Dirty Work

I spoke with a doctor recently. No, it wasn’t concerning my health. He sat down to talk with me about my chosen profession as a health care aide on the geriatric unit of a hospital. He told me a story about a woman who worked in his office as a medical receptionist. She was a bright, intelligent lady and he thought her giftedness was wasted in her current position.
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Coming Back from the Dread

For the Spirit God gave us does not make us timid, but gives us power, love and self-discipline. 2 Timothy 1:7 (NIV)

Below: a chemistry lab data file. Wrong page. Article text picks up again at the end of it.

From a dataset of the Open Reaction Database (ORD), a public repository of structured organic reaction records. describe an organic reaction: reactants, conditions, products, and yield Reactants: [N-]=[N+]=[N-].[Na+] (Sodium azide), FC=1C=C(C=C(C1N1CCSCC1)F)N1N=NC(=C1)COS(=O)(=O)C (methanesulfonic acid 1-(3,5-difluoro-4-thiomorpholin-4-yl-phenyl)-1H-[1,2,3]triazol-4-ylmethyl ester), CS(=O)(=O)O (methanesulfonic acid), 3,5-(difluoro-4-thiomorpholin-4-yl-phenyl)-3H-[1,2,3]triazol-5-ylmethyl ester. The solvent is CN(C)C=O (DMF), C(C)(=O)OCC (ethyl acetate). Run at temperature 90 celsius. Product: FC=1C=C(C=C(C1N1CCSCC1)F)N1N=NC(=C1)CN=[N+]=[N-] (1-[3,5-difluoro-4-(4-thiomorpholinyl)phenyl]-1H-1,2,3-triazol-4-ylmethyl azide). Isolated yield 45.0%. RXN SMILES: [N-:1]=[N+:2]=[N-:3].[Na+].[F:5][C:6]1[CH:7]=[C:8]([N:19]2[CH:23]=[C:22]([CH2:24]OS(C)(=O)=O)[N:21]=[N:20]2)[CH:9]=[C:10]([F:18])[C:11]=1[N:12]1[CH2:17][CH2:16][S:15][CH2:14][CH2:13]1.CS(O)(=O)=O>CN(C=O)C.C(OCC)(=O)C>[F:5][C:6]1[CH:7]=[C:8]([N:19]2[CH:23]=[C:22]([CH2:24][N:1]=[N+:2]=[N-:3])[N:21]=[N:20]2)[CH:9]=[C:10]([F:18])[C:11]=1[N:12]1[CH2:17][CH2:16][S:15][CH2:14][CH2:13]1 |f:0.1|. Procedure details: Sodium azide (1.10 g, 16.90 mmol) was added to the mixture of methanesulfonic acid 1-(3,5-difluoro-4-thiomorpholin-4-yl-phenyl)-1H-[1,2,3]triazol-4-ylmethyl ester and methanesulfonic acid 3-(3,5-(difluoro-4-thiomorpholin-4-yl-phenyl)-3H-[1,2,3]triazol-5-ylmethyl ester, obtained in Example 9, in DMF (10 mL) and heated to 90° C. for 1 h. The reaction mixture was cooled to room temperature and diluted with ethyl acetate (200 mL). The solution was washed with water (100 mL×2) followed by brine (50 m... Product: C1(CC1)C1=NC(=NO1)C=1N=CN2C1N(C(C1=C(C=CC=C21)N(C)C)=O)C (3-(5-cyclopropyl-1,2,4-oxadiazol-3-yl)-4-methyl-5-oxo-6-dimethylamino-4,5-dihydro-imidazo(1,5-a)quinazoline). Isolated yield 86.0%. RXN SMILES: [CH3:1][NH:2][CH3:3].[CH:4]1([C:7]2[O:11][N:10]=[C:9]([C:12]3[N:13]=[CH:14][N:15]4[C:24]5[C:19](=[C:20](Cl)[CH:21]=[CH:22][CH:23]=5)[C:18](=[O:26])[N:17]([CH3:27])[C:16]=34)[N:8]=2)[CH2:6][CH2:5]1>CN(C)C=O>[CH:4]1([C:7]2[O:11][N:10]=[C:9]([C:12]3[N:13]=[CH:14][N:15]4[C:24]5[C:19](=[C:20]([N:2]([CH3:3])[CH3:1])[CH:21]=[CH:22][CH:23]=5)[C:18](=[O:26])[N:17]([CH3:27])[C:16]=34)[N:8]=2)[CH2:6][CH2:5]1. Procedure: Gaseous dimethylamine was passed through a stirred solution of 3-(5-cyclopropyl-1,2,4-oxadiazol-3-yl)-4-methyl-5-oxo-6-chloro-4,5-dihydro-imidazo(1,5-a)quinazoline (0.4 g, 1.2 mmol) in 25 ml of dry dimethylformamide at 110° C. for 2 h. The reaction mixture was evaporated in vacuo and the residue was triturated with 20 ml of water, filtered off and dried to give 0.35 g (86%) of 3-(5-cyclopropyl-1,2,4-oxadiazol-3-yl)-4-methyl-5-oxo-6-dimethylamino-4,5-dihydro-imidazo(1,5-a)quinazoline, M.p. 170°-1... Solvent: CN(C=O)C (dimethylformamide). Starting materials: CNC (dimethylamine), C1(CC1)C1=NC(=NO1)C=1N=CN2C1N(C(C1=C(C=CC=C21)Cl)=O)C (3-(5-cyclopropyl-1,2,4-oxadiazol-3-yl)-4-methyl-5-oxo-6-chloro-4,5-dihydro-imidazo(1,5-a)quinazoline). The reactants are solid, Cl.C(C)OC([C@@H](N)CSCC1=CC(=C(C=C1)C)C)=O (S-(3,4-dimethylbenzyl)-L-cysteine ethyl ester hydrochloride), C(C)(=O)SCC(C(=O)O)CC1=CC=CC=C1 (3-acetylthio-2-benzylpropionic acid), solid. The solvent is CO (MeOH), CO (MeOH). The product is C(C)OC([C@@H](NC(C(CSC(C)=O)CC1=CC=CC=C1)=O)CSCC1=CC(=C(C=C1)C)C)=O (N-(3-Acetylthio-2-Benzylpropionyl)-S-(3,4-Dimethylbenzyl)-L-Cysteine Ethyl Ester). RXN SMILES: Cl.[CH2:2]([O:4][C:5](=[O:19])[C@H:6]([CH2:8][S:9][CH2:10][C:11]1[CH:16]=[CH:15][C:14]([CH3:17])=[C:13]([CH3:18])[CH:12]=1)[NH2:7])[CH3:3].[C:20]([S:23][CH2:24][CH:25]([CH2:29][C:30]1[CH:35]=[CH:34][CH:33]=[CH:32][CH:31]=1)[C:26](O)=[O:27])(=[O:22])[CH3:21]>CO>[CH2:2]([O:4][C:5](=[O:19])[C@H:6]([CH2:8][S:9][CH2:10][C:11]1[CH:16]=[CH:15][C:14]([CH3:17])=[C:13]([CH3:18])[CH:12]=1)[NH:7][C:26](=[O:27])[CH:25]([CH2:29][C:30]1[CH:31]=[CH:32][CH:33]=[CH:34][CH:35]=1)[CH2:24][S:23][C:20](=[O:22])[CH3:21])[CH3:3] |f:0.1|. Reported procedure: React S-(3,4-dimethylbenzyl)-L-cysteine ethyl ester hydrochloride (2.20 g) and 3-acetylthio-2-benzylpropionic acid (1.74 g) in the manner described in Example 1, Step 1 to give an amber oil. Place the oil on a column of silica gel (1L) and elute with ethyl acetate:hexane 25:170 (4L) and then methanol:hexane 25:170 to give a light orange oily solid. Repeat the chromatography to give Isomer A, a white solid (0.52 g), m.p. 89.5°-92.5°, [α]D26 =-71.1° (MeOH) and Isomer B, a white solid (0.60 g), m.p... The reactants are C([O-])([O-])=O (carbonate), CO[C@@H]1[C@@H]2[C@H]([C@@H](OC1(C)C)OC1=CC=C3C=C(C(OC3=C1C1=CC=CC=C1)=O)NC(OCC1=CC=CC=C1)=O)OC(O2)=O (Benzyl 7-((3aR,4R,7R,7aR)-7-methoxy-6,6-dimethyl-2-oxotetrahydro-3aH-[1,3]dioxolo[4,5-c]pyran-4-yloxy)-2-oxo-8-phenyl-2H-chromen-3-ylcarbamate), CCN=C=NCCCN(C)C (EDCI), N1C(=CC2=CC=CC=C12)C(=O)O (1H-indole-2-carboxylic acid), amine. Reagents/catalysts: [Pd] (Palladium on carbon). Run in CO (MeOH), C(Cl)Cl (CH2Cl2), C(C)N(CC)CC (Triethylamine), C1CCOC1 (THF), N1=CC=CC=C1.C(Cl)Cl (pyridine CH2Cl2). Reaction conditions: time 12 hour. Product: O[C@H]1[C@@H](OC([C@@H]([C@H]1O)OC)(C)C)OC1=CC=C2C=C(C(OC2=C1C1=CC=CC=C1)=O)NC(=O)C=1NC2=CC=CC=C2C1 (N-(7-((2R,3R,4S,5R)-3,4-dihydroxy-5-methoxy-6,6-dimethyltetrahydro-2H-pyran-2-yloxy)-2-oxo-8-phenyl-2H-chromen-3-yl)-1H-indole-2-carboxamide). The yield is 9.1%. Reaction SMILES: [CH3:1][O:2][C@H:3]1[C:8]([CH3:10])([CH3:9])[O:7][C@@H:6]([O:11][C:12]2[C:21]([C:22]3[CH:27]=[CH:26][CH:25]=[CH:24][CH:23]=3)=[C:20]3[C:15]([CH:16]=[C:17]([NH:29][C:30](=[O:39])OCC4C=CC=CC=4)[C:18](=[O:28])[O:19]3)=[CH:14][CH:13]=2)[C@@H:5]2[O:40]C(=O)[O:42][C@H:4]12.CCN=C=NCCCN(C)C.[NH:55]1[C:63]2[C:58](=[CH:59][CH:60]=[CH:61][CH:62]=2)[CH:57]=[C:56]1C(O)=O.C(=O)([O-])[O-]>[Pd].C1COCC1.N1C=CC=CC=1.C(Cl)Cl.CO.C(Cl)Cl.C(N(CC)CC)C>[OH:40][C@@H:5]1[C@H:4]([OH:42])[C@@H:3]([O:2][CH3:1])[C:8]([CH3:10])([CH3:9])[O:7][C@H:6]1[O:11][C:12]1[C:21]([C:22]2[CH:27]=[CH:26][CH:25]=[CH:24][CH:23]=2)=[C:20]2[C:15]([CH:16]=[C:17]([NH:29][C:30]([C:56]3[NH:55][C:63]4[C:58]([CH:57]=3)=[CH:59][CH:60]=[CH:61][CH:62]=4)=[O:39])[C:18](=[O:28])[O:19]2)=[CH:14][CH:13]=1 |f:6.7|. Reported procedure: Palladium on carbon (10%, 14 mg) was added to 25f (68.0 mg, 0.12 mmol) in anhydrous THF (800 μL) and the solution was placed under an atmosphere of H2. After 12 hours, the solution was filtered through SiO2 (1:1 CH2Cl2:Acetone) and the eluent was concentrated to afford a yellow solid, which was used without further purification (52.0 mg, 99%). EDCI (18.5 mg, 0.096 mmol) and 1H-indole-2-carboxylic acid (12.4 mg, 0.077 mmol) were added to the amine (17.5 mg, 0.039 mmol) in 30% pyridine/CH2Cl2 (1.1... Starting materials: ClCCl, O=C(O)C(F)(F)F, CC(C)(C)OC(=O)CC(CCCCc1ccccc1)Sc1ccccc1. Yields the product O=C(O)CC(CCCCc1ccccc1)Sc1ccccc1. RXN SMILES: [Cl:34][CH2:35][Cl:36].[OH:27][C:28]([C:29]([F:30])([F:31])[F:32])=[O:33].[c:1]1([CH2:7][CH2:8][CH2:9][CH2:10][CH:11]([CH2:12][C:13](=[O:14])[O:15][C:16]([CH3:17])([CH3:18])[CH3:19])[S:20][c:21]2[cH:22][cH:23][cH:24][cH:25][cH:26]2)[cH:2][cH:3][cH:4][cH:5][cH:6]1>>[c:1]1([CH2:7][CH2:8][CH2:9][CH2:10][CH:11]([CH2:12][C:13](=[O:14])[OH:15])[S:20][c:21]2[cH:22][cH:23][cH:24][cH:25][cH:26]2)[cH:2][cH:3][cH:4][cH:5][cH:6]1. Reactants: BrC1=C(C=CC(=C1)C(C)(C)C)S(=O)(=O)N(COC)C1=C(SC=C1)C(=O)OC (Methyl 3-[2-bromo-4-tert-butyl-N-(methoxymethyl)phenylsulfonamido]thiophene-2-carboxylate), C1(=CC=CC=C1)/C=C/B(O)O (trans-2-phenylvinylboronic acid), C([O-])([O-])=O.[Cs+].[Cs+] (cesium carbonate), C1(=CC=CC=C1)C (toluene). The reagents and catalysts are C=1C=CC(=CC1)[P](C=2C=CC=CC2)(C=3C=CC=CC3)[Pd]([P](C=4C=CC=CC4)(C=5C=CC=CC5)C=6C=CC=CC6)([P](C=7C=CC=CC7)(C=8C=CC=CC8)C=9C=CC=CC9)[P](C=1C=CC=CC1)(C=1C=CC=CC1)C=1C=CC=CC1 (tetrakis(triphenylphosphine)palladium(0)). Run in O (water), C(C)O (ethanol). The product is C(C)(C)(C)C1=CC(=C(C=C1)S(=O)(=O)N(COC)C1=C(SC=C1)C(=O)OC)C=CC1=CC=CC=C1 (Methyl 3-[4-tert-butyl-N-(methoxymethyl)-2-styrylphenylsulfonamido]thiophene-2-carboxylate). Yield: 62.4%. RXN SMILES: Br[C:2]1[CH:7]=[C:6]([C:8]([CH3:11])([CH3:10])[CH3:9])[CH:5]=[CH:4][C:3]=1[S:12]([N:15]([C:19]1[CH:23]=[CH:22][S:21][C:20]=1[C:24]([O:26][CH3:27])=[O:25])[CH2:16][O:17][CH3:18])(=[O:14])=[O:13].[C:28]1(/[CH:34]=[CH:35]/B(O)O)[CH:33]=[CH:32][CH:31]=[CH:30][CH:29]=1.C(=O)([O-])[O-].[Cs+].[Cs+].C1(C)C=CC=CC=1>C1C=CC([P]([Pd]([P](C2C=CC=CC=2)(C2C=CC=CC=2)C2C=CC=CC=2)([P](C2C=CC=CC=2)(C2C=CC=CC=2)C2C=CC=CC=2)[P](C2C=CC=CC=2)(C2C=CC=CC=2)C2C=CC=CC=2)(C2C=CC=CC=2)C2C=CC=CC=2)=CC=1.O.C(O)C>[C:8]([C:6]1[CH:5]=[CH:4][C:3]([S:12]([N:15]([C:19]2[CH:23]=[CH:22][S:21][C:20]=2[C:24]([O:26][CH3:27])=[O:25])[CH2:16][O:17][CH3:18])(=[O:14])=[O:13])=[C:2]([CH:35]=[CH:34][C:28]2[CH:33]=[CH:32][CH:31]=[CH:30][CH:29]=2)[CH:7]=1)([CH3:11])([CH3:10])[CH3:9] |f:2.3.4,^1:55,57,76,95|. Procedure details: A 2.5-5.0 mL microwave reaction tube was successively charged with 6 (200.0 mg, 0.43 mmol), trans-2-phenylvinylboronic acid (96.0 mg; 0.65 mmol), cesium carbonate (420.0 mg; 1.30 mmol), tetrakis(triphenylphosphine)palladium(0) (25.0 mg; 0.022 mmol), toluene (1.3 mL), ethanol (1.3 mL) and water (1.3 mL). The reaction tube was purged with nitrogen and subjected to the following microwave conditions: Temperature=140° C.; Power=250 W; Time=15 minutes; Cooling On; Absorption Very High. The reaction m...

Years ago, I worked as dental assistant. I handed instruments and materials to the dentist while he worked, took x-rays and impressions, and suctioned a lifetime of other people’s dentistry-316945_640spit, but the bulk of my work was cleaning; scrubbing blood and saliva off of instruments, bagging and sterilizing them and disinfecting all surfaces in the dental operatory between patients. I find cleaning grueling and so avoid it, certain that I don’t want to spend my diddly allotment of time here elbows deep in a pail of bubbles and that regret over a spattered mirror won’t haunt me on my deathbed. Consequently, this job was not a good fit for me. Over time, and I lasted almost six years before taking maternity leave, I descended into dread. Every day I had to work, I woke up with it sticking to me like sweaty sheets. There was a brief reprieve on the weekend, but its sour stench returned promptly on Sunday evening whenever I had to work Monday morning.

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